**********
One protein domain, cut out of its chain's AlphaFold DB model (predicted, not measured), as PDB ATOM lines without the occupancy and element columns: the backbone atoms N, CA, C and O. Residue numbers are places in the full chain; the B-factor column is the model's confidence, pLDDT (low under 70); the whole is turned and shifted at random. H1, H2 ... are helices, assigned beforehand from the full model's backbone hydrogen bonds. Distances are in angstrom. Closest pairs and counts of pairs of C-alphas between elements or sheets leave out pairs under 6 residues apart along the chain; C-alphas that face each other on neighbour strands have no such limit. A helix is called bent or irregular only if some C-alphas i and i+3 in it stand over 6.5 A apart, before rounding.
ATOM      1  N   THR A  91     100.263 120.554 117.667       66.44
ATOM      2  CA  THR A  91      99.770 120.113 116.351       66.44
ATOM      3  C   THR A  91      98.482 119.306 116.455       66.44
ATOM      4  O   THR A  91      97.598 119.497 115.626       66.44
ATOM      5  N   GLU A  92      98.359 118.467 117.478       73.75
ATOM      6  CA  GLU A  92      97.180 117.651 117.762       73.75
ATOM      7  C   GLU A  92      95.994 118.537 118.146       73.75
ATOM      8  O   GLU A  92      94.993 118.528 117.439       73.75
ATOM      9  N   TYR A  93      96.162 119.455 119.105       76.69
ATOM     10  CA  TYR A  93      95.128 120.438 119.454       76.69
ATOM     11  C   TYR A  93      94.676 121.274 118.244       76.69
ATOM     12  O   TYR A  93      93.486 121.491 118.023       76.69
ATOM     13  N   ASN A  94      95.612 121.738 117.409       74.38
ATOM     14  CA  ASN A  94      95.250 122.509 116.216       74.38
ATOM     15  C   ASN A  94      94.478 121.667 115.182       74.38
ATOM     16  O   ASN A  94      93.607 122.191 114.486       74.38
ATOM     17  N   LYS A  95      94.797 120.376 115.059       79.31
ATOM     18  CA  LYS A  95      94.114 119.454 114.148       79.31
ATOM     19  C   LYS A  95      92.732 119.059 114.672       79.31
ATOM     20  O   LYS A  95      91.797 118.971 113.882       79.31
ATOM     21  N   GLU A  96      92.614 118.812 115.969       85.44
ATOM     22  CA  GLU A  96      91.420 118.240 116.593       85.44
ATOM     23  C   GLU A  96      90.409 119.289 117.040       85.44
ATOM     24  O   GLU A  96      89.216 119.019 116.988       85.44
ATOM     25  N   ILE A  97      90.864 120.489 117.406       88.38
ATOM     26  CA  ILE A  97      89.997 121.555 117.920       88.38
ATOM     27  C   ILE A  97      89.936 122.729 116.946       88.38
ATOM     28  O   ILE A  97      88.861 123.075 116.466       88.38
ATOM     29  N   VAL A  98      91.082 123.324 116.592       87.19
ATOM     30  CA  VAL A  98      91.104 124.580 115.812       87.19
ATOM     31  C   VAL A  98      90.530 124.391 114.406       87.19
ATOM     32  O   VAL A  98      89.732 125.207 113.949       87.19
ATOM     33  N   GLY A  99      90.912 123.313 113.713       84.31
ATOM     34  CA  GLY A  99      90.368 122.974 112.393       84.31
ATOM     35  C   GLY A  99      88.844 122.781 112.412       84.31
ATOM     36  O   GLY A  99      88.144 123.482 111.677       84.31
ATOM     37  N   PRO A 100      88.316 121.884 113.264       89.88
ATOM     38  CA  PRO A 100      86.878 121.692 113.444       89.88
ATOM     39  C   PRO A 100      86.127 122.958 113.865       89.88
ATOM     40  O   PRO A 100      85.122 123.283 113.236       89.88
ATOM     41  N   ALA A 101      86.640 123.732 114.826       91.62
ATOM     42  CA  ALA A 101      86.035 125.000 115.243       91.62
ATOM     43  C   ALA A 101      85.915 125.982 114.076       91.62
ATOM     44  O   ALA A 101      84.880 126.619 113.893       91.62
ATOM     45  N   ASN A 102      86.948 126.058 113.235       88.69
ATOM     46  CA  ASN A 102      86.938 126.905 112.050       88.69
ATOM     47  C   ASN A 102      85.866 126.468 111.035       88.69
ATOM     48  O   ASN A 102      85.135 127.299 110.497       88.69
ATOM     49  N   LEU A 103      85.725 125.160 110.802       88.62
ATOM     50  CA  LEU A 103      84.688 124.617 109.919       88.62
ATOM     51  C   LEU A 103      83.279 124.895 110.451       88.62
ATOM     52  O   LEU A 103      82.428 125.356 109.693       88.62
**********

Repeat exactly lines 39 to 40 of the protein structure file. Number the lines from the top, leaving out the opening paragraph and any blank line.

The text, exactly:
ATOM     39  C   PRO A 100      86.127 122.958 113.865       89.88
ATOM     40  O   PRO A 100      85.122 123.283 113.236       89.88